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July 11, 2017

ATTORNEY GENERAL MADIGAN ISSUES GUIDANCE TO ILLINOIS LAW ENFORCEMENT TO IMPROVE RESPONSE TO SEXUAL ASSAULT & SEXUAL ABUSE CRIMES

Chicago — Attorney General Lisa Madigan today announced her office issued guidance for law enforcement agencies throughout the state under a new landmark law that was enacted to improve the response to sexual assault and sexual abuse crimes in Illinois. The Comprehensive Guidelines and Sample Policy Language for Law Enforcement Policies on Responding to and Investigating Sexual Assault and Sexual Abuse are now available on the Attorney General’s website, and are part of the new law that requires specialized training and policies for law enforcement to respond to sexual assault crimes.

In 2015, Madigan created the Joint Sexual Assault Working Group with the Cook County State’s Attorney’s Office, the St. Clair County State’s Attorney’s Office and the Illinois Coalition Against Sexual Assault. The Working Group was formed to address the fact that most survivors of sexual assault do not report their crimes to law enforcement authorities. In 2016, the Working Group drafted and worked to pass the Sexual Assault Incident Procedure Act to improve the response of the criminal justice system to survivors of sexual assault.

The Act requires law enforcement in Illinois to adopt evidence-based, trauma-informed policies and requires specialized sexual assault training for first responders and law enforcement authorities. Under the law, every law enforcement agency is required to develop, adopt and implement written policies for incidents of sexual assault or sexual abuse by Jan. 1, 2018. The policies must be consistent with the guidance issued by Madigan’s office in consultation with the Illinois Law Enforcement Training Standards Board and the Illinois State Police.

“We took a comprehensive look at why sexual assault survivors rarely report their crimes to law enforcement, and it was clear that our criminal justice system can and must respond, investigate and better support survivors,” Madigan said. “The new law is intended to encourage more survivors of these devastating crimes to come forward, receive justice and begin the healing process. These comprehensive guidelines will help to ensure law enforcement agencies are responsive to survivors.”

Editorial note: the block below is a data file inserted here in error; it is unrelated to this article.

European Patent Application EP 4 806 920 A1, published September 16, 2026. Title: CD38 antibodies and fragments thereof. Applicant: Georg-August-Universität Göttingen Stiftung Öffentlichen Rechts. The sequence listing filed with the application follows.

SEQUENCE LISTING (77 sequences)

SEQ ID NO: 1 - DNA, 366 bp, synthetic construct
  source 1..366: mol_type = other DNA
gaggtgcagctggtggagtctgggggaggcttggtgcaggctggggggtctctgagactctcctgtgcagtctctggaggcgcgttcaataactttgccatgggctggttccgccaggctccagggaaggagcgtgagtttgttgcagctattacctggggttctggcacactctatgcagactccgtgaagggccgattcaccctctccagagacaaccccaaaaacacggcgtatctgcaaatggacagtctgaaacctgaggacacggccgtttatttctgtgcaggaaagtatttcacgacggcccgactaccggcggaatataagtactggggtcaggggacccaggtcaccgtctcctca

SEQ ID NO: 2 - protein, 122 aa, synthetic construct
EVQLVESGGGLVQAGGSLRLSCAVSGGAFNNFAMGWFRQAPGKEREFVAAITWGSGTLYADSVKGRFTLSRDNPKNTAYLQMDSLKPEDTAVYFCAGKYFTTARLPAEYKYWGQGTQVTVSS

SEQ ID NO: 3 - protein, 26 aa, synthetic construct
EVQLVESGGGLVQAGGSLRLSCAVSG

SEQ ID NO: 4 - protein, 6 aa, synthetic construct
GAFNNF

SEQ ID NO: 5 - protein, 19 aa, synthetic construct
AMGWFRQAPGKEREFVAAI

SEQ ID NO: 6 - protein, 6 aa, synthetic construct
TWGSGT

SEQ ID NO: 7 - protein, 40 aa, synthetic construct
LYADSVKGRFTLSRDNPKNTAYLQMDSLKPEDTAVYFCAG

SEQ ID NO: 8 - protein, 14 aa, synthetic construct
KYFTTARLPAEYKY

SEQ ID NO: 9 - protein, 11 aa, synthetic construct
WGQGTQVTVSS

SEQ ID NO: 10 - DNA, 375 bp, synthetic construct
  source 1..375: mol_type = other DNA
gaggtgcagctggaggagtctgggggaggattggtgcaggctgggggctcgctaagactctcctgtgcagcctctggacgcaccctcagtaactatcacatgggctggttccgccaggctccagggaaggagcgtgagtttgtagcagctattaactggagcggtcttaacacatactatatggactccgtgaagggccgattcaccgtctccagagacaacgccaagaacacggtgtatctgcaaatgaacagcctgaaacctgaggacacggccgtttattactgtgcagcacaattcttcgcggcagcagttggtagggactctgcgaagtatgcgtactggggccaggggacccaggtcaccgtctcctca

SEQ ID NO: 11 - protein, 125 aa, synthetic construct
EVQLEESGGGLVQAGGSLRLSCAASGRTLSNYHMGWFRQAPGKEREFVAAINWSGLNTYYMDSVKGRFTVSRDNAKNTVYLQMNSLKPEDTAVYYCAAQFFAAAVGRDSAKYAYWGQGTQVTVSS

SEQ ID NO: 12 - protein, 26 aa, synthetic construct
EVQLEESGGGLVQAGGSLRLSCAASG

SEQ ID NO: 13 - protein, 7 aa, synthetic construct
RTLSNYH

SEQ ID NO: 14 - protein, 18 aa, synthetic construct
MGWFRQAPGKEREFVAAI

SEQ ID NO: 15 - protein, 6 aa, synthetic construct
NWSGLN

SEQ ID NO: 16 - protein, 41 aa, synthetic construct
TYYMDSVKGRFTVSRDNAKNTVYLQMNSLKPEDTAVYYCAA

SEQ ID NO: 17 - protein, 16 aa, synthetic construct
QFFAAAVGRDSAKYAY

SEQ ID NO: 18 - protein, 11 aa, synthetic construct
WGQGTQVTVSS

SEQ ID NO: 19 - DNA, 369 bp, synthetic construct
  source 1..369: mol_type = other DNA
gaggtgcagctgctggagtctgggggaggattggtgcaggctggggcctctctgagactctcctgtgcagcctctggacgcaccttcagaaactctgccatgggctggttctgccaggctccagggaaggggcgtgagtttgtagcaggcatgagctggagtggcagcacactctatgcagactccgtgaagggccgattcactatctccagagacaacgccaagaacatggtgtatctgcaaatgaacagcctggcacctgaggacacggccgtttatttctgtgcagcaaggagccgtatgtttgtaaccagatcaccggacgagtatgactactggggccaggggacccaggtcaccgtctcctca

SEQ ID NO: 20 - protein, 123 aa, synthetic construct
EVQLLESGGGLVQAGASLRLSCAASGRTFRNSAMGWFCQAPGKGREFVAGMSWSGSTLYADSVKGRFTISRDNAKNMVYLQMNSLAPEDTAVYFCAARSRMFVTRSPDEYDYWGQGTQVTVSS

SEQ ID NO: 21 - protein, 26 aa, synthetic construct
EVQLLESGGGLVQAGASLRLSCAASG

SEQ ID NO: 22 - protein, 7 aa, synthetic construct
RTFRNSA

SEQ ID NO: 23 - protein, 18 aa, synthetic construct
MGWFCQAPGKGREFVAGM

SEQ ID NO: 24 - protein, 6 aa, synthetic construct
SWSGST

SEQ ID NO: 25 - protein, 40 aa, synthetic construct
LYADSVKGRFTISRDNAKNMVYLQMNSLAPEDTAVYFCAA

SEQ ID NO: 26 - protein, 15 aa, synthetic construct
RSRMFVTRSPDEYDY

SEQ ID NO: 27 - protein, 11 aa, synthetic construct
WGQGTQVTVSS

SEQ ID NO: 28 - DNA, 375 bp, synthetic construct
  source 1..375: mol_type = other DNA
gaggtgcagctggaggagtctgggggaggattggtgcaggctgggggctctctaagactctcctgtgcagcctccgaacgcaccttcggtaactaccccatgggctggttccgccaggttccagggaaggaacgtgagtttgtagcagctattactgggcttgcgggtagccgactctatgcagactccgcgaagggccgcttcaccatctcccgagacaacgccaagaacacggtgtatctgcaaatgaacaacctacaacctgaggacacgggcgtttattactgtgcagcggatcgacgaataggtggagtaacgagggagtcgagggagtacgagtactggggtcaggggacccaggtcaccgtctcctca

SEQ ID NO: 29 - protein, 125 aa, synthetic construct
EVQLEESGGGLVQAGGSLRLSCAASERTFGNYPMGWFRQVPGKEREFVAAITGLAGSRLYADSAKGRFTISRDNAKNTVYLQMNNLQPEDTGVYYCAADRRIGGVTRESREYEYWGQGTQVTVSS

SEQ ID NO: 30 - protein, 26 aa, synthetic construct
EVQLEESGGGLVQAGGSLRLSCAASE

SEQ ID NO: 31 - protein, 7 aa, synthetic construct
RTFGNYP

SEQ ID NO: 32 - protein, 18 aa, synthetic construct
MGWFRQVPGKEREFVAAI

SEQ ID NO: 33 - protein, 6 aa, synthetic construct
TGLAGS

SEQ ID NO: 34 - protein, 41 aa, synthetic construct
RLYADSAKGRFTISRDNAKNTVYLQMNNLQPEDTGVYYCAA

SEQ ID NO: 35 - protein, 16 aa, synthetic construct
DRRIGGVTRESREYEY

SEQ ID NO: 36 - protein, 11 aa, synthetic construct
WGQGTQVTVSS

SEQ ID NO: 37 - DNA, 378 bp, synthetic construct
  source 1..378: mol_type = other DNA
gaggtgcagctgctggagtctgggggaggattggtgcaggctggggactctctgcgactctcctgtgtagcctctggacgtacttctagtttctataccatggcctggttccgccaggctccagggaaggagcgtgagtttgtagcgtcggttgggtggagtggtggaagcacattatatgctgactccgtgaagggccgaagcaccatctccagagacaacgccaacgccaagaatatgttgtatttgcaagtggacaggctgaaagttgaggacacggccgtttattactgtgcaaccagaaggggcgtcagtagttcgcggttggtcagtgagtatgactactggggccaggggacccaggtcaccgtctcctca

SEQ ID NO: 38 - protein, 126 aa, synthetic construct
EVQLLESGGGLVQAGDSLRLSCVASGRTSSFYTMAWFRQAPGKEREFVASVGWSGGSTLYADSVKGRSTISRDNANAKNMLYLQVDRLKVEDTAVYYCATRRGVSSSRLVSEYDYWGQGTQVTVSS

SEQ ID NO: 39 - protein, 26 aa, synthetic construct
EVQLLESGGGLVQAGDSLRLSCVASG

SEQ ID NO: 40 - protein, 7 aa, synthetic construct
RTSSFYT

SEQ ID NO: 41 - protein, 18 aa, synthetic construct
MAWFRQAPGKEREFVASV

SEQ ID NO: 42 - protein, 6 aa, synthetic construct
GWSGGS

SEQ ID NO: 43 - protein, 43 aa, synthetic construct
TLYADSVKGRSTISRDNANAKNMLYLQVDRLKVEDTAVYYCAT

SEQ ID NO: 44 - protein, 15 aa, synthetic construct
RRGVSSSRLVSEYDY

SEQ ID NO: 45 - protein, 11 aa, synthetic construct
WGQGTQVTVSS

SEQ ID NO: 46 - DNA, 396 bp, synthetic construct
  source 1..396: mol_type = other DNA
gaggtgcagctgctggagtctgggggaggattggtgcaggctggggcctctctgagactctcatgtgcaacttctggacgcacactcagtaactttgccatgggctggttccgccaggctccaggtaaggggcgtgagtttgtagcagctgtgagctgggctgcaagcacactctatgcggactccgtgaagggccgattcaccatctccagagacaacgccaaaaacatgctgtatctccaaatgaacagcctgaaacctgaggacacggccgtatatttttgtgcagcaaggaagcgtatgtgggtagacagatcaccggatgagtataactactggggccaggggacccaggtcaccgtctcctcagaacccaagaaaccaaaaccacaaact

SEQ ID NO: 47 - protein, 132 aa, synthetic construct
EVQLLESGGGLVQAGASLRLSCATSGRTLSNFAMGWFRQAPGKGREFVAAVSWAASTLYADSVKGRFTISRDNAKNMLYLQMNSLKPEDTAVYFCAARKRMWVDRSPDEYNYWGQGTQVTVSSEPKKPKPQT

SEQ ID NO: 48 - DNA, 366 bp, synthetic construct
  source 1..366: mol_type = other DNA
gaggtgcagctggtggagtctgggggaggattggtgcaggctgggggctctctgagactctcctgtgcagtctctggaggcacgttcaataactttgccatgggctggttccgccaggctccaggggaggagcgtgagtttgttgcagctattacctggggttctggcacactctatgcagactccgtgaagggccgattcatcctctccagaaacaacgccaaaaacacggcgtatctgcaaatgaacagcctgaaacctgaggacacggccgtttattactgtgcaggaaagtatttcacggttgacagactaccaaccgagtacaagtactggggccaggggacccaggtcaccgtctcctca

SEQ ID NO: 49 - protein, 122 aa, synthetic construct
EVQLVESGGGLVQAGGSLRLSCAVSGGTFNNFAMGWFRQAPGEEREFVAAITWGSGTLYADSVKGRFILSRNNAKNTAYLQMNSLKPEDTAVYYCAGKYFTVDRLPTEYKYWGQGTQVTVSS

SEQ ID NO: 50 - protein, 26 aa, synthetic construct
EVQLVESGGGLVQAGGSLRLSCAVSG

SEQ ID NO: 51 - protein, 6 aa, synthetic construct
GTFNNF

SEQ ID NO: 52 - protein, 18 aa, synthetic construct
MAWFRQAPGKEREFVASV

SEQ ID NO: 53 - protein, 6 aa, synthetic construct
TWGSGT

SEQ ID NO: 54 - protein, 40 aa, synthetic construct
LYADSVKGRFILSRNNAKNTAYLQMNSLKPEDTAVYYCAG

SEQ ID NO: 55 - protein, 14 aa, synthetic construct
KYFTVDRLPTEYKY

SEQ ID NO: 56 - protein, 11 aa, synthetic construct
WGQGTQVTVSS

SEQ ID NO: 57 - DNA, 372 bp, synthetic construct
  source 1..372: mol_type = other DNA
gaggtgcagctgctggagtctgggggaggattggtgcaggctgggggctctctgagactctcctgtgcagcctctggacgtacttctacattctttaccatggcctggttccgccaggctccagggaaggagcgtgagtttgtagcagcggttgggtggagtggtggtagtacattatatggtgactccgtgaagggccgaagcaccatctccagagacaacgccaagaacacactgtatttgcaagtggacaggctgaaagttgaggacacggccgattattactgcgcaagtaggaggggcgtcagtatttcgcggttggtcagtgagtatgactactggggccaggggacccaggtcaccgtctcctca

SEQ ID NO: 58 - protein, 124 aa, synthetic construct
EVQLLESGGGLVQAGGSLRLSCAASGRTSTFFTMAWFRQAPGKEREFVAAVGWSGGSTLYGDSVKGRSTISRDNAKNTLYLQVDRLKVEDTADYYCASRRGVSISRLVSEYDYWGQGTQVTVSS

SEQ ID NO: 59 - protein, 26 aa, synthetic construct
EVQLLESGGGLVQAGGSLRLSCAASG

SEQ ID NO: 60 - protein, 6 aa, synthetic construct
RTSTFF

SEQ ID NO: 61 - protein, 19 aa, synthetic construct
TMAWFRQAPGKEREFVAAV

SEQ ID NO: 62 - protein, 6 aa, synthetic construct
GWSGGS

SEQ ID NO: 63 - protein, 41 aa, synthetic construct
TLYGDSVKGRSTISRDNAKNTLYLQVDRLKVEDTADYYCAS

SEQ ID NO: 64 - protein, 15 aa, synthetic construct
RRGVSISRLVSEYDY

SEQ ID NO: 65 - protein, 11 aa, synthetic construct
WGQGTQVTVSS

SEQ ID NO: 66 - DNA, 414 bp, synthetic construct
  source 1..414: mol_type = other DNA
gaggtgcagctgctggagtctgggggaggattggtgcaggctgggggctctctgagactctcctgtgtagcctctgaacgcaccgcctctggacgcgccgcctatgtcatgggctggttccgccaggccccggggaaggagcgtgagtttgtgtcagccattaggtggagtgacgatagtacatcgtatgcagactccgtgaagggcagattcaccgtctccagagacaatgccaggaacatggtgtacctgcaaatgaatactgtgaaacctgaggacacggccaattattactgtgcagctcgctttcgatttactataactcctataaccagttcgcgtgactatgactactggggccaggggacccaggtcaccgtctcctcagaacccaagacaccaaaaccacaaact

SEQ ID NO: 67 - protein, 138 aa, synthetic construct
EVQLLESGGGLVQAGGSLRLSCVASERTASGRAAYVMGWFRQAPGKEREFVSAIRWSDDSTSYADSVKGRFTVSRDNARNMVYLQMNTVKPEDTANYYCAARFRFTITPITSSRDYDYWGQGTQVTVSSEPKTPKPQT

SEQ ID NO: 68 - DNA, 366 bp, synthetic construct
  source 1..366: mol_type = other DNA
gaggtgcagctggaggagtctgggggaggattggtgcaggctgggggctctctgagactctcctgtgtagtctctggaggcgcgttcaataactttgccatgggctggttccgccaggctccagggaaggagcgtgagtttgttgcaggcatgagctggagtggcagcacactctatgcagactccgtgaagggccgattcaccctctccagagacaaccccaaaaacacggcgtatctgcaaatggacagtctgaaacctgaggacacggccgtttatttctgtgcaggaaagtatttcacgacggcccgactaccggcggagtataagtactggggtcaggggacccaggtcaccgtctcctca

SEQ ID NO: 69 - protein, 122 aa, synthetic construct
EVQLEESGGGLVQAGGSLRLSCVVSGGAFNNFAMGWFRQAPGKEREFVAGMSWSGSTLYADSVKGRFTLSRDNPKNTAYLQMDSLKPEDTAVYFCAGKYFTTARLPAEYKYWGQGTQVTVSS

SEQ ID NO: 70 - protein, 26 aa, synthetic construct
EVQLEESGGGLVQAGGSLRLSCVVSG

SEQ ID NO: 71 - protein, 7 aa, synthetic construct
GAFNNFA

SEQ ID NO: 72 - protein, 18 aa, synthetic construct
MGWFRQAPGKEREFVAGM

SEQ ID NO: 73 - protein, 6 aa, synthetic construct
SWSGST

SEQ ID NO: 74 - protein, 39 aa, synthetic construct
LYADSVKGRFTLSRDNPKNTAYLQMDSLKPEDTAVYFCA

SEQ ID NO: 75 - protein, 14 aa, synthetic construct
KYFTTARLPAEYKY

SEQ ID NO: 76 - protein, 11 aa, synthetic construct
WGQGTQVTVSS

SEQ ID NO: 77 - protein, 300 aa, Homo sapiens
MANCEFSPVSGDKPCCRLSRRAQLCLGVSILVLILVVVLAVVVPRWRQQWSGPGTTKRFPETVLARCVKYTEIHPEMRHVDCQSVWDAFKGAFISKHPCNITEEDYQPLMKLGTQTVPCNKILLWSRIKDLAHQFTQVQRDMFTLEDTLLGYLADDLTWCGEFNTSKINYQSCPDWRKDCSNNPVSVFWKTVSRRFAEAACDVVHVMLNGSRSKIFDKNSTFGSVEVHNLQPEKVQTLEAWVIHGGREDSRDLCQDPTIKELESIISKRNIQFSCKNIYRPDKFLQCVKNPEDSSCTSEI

Sheriffs, police chiefs, prosecutors and victim advocates played a critical role in the development of the guidelines and sample policy over the last year.

“We want victims of sexual assault to report the crimes against them and receive the assistance and justice that they deserve, and this law and our working group had them in mind every step of the way,” Ed Wojcicki, executive director of the Illinois Association of Chiefs of Police said. “The Illinois Chiefs were at the table with the Attorney General’s staff, Illinois State Police, advocacy groups and others for more than a year working on these guidelines, and we are grateful to Attorney General Madigan for making the implementation of this new law an outstanding collaborative process.”

The issuance of the Comprehensive Guidelines is the latest step in the implementation of the Sexual Assault Incident Procedure Act, which includes additional significant changes in the handling of sexual assault cases:

  • Law enforcement officers are required to complete written reports of every sexual assault complaint, regardless of who is reporting the crime and where it occurred.

  • Survivors are able to request updates on the status of the testing of their sexual assault evidence by the state crime lab. Law enforcement agencies are required to respond to status requests unless doing so would compromise or impede an ongoing investigation.

  • The time period for survivors to consent to the testing of their sexual assault forensic evidence will be extended from 14 days to five years after the assault. Survivors under the age of 18 at the time of the crime will have five years from their 18th birthday to consent to the testing of the evidence.

In addition to the Comprehensive Guidelines and sample policy language, also available on the Attorney General’s website are victim notice forms in 10 different languages, which law enforcement may use when implementing other requirements of the Act.

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